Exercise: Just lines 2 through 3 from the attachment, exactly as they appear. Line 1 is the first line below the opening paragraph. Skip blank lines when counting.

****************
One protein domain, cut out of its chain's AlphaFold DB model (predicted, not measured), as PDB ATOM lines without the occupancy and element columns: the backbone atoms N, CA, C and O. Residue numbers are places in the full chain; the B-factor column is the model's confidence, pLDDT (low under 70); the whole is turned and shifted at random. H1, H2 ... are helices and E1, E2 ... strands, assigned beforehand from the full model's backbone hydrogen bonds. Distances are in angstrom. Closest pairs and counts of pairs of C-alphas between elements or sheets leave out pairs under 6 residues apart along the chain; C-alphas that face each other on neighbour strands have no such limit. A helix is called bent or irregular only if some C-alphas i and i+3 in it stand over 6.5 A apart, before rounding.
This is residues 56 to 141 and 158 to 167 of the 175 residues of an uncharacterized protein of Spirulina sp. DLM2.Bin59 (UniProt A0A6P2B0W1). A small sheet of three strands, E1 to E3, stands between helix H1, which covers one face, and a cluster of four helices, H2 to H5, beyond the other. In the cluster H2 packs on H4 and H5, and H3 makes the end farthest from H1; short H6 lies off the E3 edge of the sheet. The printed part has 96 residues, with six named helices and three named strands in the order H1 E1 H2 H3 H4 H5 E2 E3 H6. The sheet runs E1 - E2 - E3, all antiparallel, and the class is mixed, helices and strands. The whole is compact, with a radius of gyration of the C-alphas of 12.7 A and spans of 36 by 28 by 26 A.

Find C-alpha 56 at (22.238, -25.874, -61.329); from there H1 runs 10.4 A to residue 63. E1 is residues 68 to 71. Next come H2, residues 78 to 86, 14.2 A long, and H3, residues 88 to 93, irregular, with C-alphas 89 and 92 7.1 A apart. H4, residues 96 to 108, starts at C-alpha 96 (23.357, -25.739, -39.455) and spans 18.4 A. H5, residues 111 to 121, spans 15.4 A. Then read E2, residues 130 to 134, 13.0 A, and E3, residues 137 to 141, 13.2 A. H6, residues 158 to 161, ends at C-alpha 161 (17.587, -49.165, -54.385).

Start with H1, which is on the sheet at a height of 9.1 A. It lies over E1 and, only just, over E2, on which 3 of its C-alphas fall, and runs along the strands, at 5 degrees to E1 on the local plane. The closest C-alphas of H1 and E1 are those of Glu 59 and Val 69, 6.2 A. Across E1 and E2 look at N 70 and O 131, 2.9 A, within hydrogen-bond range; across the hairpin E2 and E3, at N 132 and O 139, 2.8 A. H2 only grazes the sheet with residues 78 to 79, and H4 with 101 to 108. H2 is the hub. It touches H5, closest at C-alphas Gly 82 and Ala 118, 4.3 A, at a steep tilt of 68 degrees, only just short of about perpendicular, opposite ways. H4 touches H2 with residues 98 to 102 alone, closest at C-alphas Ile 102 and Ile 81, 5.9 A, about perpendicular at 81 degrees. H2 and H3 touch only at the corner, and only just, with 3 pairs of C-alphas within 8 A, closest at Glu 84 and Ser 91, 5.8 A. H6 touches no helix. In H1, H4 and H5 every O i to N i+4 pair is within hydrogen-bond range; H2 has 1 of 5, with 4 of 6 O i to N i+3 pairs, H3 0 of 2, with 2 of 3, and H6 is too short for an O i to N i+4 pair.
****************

Find C-alpha 56 at (22.238, -25.874, -61.329); from there H1 runs 10.4 A to residue 63. E1 is residues 68 to 71. Next come H2, residues 78 to 86, 14.2 A long, and H3, residues 88 to 93, irregular, with C-alphas 89 and 92 7.1 A apart. H4, residues 96 to 108, starts at C-alpha 96 (23.357, -25.739, -39.455) and spans 18.4 A. H5, residues 111 to 121, spans 15.4 A. Then read E2, residues 130 to 134, 13.0 A, and E3, residues 137 to 141, 13.2 A. H6, residues 158 to 161, ends at C-alpha 161 (17.587, -49.165, -54.385).

Start with H1, which is on the sheet at a height of 9.1 A. It lies over E1 and, only just, over E2, on which 3 of its C-alphas fall, and runs along the strands, at 5 degrees to E1 on the local plane. The closest C-alphas of H1 and E1 are those of Glu 59 and Val 69, 6.2 A. Across E1 and E2 look at N 70 and O 131, 2.9 A, within hydrogen-bond range; across the hairpin E2 and E3, at N 132 and O 139, 2.8 A. H2 only grazes the sheet with residues 78 to 79, and H4 with 101 to 108. H2 is the hub. It touches H5, closest at C-alphas Gly 82 and Ala 118, 4.3 A, at a steep tilt of 68 degrees, only just short of about perpendicular, opposite ways. H4 touches H2 with residues 98 to 102 alone, closest at C-alphas Ile 102 and Ile 81, 5.9 A, about perpendicular at 81 degrees. H2 and H3 touch only at the corner, and only just, with 3 pairs of C-alphas within 8 A, closest at Glu 84 and Ser 91, 5.8 A. H6 touches no helix. In H1, H4 and H5 every O i to N i+4 pair is within hydrogen-bond range; H2 has 1 of 5, with 4 of 6 O i to N i+3 pairs, H3 0 of 2, with 2 of 3, and H6 is too short for an O i to N i+4 pair.